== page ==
President's Perspective November 2017
"I wish I had an answer to that because I am tired of answering that question."
Laurence G. Rubin, DPM, FACFAS
There seems to be some confusion about the terms podiatrist versus foot and ankle surgeon and what exactly the difference is.
I was in a hospital meeting where we discussed changing our department
name to one that better defines what we do in the hospital—the
department of Foot and Ankle Surgery. One of my colleagues in another
specialty stated that I was not a foot and ankle surgeon—I was a
podiatrist. “That is why you went to podiatry school.” I found this
irritating because others were defining my profession.
of all, I did not attend “podiatry school.” There is no such thing!
There are colleges of podiatric medicine. Attending a college of
podiatric medicine made me a podiatric physician and surgeon. Similarly,
doctors who graduate from a college of medicine are allopathic
physicians, while doctors who graduate from a college of osteopathic
medicine are osteopathic physicians. Being a podiatric physician does
not define our profession, it defines our medical degree. Our profession
or trade is defined by what we do after our medical education, much the
same as our allopathic and osteopathic colleagues. Allopathic and
osteopathic physicians do not define themselves by their education. They
do not state “I am an allopathic orthopaedic surgeon,” or “I am an
osteopathic vascular surgeon.” They simply state their profession: “I am
an orthopaedic surgeon.” Why would we be any different?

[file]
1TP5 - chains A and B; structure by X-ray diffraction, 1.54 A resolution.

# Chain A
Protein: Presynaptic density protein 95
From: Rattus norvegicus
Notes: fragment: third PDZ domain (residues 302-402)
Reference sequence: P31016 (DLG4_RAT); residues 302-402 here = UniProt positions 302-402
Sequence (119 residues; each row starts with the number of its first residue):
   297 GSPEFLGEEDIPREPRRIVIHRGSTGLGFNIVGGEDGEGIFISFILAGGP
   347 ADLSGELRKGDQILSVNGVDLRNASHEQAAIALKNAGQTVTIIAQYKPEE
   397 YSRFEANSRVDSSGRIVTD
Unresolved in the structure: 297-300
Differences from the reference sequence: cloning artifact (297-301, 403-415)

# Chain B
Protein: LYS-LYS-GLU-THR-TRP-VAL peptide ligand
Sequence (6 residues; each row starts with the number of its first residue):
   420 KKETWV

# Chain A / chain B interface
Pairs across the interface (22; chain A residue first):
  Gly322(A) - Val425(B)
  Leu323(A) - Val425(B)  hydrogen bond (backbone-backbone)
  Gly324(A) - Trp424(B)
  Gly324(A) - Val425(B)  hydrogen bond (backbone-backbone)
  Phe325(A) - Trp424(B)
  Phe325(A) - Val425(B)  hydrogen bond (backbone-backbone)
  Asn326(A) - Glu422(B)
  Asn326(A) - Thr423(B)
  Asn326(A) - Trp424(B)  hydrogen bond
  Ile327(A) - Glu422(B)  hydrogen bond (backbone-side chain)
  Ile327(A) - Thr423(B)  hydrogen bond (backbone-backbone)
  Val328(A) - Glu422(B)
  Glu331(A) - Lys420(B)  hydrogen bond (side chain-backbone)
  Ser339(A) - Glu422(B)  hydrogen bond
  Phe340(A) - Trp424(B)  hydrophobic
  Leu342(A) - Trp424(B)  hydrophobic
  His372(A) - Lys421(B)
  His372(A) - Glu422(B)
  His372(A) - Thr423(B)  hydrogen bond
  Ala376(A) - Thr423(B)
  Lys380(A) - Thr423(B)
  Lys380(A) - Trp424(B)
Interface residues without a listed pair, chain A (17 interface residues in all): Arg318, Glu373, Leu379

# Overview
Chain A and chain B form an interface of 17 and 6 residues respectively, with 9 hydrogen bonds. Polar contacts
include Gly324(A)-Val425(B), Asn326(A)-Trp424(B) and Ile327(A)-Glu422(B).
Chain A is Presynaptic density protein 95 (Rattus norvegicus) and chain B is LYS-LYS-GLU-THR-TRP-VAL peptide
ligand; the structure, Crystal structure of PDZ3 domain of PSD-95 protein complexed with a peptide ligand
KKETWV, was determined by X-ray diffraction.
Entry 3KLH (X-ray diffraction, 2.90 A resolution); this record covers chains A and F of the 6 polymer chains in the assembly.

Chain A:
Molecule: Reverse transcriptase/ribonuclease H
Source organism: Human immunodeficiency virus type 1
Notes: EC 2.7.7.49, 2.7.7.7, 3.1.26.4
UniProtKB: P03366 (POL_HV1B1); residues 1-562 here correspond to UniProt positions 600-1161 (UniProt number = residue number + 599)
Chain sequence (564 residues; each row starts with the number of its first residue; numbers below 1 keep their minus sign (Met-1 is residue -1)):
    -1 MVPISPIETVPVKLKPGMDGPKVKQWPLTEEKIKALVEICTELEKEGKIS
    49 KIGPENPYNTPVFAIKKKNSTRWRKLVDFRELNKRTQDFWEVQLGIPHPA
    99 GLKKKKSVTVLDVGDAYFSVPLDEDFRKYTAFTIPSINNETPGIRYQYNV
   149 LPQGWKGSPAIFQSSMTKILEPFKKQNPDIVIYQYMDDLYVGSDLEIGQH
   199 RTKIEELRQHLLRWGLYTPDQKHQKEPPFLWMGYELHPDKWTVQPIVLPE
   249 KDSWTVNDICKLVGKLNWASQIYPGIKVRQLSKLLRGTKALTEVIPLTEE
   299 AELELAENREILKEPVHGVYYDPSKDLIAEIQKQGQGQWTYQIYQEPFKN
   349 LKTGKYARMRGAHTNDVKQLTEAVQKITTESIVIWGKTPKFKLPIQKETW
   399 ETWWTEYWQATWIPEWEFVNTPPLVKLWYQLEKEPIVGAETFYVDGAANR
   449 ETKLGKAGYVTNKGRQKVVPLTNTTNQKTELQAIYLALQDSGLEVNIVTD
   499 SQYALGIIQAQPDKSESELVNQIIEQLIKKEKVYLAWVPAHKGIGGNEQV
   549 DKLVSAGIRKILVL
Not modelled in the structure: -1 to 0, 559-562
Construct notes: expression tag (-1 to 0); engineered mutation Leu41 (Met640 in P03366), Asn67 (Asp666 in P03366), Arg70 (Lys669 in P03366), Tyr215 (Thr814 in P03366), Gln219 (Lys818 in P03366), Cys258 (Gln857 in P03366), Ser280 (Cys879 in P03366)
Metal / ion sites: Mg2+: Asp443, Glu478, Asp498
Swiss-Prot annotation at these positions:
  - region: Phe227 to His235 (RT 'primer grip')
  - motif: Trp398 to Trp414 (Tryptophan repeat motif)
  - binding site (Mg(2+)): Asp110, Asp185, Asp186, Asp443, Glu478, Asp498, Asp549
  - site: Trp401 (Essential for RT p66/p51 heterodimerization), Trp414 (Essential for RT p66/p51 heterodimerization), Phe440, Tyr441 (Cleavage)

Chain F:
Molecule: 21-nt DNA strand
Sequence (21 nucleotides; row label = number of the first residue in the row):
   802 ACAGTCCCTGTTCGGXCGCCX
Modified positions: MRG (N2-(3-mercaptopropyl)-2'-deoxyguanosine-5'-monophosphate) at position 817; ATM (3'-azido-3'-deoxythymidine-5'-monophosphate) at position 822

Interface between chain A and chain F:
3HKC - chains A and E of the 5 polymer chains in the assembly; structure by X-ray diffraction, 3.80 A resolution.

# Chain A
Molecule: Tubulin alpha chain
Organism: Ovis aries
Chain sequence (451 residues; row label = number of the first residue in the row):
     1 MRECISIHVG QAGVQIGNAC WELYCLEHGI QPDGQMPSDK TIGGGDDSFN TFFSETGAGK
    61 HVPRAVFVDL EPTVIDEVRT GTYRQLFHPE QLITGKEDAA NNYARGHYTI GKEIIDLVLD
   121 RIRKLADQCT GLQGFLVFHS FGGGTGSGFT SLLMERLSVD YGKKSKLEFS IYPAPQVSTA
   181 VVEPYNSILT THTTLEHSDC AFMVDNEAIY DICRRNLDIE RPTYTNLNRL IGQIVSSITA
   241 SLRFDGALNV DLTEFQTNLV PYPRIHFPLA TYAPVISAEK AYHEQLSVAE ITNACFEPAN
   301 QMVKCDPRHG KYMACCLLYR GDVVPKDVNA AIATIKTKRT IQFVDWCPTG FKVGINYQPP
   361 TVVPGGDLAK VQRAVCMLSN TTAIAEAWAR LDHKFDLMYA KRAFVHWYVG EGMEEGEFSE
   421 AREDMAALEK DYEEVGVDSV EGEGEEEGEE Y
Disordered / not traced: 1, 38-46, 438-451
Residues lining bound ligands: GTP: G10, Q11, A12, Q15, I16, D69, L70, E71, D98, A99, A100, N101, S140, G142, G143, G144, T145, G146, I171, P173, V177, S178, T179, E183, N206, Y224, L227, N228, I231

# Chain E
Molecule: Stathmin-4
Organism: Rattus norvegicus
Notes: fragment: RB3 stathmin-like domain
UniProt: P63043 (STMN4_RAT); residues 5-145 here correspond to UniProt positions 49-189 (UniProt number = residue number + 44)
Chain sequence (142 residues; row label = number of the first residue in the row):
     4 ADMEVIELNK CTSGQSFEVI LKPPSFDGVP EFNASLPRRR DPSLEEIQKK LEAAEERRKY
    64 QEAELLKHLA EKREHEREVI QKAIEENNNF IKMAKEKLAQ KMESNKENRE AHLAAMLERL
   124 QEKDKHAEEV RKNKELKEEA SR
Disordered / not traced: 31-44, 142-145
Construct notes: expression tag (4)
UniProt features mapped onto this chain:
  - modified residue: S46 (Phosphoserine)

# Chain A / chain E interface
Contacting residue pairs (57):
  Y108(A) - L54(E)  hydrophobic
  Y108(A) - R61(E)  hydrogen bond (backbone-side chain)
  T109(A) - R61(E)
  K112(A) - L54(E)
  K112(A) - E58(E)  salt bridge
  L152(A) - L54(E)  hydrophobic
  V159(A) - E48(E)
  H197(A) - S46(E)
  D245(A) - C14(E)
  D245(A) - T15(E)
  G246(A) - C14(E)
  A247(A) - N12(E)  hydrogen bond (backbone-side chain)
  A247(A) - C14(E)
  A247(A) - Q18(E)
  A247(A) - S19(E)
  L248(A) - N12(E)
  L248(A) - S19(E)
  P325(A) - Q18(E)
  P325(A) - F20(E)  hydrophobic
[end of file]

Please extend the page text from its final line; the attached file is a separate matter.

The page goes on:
by education we are podiatric physicians. Some of us go on to be
podiatrists. Don’t get me wrong, there is nothing wrong with being a
podiatrist. These doctors perform a much needed service that no other
profession provides. Others, including all ACFAS members, go on to train
to become foot and ankle surgeons. We do our residencies in foot and
ankle surgery, not in podiatry.
training, virtually all medical specialties demonstrate competence in
their field by becoming board certified. We become board certified in
foot surgery and rearfoot and ankle surgery, not in podiatry. No other specialty has a board certification for foot and ankle surgery. The entity that certifies us is the American Board of Foot and Ankle Surgery, and a few years ago, they went through a crucial name change to more accurately define what we do.
after becoming board certified in their field of expertise, doctors join
one or more professional societies that provide lifelong education and
services and help to advance patient care. We have joined the American
College of Foot and Ankle Surgeons. Seventy-five years ago, our founders
could have chosen a dozen different names, but they wisely chose the
American College of Foot Surgeons. And, we defined our profession even
further in 1991 when we became the American College of Foot and Ankle Surgeons.
do our residencies in foot and ankle surgery, become board certified by
the American Board of Foot and Ankle Surgery in foot surgery and
rearfoot surgery and become members of the American College of Foot and
Ankle Surgeons. If that doesn’t make you a foot and ankle Surgeon, then